A recent report published into the program, Canadian Consumers and the Connected Home (CA4CIV15, http://www.idc.com/getdoc.jsp?containerId=CA4CIV15) provides a deep dive into IDC's recent consumer survey insight on the connected home market in Canada, which IDC believes is poised for growth in the coming years.
Smartphone dominance, ubiquitous broadband and wireless usage, increased consumer use and understanding of home networks, falling prices of components and chipsets as well as the sheer breadth of devices and vendors participating in this space is expected to continue driving the market. IDC Canada's research suggests that adoption of most connected home devices lies with tech enthusiasts, and have not yet crossed into the early majority. Crossing into the mainstream will take time and currently is hindered by competing communication protocols and consumer knowledge.
Wearable tech still a tough sell in the enterprise: IDC Canada study
While consumers are lining up to slip on FitBits and Apple Watches, wearable technology is still a hard sell in the enterprise, according to new data from IDC Canada.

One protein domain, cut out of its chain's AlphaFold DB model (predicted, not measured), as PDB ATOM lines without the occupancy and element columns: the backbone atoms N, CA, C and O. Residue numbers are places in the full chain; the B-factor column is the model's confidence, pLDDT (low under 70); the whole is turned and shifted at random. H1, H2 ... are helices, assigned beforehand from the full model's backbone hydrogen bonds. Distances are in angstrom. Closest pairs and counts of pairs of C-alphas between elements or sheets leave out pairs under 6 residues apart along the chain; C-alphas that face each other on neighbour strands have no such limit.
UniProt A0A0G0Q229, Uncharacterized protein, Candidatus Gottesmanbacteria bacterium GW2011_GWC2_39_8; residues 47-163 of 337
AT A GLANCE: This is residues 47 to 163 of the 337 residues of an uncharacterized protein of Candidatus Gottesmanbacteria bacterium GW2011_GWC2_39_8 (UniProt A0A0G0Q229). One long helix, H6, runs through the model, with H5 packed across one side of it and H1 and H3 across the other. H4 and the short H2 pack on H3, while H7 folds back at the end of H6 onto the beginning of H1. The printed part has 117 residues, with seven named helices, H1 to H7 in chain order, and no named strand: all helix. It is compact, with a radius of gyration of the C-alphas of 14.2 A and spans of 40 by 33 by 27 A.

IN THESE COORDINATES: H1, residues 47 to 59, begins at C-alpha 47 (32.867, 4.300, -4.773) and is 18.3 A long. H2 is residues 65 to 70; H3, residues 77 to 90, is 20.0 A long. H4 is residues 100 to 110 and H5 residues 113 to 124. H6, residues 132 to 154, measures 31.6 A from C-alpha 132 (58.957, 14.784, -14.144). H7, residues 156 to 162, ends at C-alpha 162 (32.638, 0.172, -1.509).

Only four per cent of Canadian enterprises are currently using wearables, with 10 per cent planning to use them within the next two years. The vast majority – 81 per cent – say they have no plans to deploy wearables because they’re still not convinced the devices are a good fit for their business.
That same skepticism rears its head in other parts of the study. When participants were asked to name the chief benefits of wearable technology, 37 per cent said wearables have “no perceived value,” making it the top answer among all responses. When asked to name the biggest inhibitors to deploying wearables, the most popular response (at 39 per cent) was “our organization has no need for them.”